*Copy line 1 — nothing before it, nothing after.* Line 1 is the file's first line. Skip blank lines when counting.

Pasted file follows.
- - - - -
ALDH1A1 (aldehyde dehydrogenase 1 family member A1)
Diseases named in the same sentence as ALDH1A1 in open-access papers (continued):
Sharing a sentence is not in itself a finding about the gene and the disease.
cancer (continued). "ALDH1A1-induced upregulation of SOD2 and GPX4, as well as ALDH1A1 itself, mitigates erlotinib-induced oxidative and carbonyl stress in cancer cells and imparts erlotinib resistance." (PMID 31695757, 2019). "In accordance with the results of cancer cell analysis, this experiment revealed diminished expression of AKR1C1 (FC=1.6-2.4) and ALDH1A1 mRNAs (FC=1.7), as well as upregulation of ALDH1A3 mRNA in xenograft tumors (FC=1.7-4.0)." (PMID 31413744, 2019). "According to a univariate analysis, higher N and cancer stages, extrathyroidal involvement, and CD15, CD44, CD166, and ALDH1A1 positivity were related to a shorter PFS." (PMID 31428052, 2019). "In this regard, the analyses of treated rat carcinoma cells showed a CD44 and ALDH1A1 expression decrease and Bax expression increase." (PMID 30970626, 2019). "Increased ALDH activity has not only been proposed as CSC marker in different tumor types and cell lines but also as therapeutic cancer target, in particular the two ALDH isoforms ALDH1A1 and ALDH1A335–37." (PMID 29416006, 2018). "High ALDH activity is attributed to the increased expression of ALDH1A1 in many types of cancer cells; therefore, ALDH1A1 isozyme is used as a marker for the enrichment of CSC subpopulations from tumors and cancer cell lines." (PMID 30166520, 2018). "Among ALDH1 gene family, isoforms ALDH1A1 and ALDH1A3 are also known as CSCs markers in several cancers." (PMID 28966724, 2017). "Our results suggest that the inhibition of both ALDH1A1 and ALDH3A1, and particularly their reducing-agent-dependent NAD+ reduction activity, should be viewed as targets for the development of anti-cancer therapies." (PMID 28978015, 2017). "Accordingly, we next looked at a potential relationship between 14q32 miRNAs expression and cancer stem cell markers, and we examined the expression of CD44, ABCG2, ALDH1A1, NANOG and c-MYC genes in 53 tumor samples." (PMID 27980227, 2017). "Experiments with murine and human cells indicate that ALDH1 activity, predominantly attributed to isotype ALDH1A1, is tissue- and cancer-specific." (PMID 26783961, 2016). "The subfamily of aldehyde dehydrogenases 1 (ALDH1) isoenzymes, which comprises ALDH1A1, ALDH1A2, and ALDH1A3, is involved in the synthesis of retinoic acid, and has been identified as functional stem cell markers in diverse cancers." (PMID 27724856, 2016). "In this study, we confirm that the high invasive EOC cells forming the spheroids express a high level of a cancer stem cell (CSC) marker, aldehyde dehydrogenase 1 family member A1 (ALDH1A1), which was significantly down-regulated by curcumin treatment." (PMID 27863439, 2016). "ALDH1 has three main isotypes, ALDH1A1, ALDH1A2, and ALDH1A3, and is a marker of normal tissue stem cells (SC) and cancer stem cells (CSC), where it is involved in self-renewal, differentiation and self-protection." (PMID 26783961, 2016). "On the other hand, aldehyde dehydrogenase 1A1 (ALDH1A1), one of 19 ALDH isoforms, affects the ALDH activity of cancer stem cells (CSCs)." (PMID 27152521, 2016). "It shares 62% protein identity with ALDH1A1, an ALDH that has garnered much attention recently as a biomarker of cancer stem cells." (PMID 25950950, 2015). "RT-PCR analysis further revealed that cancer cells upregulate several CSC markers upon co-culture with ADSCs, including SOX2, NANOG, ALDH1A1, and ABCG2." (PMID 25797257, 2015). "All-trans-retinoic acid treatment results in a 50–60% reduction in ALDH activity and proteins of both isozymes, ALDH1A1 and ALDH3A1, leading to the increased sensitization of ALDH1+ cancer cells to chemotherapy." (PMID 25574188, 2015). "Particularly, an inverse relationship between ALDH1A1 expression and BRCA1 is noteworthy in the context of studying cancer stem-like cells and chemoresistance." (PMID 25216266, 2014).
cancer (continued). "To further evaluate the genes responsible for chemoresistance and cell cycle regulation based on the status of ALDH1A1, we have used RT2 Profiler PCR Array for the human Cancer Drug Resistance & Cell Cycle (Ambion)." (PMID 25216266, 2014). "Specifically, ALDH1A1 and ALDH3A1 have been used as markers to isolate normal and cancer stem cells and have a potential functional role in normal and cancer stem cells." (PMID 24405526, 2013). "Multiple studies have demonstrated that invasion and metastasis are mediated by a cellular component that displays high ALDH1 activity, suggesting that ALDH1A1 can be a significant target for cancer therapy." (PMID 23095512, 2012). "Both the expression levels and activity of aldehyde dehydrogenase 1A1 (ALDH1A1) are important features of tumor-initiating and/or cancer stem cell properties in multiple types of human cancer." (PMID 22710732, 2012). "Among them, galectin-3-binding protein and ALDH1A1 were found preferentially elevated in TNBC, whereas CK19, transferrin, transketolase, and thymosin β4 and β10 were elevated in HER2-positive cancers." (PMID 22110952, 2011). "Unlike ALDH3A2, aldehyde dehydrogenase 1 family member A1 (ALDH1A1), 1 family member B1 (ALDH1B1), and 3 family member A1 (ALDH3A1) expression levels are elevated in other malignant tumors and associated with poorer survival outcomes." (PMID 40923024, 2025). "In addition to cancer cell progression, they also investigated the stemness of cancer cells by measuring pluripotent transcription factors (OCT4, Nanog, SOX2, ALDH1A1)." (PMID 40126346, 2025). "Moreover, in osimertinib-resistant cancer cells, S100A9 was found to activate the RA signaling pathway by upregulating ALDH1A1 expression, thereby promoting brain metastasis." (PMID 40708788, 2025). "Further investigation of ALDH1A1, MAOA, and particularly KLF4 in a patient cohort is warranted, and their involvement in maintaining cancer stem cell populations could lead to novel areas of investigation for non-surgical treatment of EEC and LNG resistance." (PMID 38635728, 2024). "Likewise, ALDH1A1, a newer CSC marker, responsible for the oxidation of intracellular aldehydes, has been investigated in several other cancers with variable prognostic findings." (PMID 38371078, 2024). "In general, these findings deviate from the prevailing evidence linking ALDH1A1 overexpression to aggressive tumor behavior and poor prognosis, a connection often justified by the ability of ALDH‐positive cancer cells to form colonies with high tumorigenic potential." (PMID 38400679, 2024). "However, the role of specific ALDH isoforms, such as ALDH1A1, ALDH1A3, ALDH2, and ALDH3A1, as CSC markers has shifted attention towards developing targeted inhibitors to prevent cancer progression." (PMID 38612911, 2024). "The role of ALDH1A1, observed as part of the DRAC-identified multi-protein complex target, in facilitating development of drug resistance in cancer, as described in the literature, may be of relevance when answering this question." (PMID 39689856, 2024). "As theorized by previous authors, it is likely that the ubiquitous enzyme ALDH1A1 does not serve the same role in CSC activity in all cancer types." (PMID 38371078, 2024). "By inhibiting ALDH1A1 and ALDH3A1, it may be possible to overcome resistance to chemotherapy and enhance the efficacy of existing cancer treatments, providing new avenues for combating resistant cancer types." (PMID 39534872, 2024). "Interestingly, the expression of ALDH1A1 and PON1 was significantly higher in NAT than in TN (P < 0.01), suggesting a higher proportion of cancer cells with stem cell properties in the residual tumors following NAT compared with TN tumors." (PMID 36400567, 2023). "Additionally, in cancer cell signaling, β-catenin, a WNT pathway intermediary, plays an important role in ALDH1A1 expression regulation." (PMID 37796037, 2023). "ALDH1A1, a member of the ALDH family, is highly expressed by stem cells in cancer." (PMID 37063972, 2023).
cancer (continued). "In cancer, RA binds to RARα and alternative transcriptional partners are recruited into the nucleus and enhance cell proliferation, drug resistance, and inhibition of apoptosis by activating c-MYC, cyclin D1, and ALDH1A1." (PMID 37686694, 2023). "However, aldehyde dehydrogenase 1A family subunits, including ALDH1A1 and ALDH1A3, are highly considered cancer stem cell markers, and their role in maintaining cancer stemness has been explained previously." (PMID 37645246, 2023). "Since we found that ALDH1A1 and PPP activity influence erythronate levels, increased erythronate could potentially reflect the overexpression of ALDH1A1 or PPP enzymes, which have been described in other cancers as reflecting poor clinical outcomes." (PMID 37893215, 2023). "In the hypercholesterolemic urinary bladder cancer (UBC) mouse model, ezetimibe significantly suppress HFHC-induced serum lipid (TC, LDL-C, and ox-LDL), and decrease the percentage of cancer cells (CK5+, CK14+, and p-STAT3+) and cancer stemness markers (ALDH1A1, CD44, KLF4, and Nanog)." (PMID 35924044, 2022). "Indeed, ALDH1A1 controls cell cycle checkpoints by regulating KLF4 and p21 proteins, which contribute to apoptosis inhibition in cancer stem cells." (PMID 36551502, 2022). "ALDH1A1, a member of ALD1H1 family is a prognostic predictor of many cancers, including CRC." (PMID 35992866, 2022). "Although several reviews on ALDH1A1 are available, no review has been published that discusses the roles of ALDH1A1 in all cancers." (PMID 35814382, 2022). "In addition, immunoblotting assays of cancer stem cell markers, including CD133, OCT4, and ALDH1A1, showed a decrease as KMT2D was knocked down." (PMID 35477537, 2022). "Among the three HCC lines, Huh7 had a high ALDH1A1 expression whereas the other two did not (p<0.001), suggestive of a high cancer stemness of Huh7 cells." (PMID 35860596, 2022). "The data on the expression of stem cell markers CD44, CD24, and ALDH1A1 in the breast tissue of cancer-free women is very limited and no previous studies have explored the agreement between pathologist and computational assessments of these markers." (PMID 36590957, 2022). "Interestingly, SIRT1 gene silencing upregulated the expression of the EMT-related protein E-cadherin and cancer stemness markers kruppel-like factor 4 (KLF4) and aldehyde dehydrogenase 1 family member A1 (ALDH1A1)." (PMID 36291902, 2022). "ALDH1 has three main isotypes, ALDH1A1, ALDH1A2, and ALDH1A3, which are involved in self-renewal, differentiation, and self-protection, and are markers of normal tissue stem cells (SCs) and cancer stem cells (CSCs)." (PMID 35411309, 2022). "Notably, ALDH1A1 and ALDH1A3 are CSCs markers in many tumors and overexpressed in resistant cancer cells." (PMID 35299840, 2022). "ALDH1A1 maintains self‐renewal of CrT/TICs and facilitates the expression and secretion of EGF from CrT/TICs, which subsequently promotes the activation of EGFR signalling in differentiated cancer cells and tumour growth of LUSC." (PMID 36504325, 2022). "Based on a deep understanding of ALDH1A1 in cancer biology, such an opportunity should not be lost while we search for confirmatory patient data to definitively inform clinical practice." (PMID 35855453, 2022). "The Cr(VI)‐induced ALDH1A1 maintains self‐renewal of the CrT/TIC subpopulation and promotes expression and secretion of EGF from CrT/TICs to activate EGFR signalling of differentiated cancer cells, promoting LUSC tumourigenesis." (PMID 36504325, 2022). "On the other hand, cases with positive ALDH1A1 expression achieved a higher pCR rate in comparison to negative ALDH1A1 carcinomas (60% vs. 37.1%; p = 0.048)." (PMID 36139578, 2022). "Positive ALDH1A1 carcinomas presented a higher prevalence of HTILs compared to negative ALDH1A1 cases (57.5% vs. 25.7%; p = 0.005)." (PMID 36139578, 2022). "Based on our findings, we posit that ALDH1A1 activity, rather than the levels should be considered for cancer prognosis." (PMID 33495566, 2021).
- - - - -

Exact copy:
ALDH1A1 (aldehyde dehydrogenase 1 family member A1)